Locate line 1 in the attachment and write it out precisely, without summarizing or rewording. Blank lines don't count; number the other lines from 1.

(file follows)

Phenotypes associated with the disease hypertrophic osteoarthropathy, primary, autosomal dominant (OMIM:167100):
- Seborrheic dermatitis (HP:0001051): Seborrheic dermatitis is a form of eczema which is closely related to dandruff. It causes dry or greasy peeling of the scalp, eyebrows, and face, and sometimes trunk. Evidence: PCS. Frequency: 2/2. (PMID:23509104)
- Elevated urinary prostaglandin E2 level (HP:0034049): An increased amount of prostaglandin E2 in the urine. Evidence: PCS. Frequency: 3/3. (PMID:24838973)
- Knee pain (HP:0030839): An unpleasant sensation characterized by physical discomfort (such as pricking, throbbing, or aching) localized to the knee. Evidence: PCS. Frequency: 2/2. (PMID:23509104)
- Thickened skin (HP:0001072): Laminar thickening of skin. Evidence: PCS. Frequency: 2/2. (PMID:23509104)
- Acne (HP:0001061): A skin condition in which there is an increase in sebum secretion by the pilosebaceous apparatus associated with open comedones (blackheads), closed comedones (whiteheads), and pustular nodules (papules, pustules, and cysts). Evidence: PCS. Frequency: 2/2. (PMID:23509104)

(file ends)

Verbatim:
Phenotypes associated with the disease hypertrophic osteoarthropathy, primary, autosomal dominant (OMIM:167100):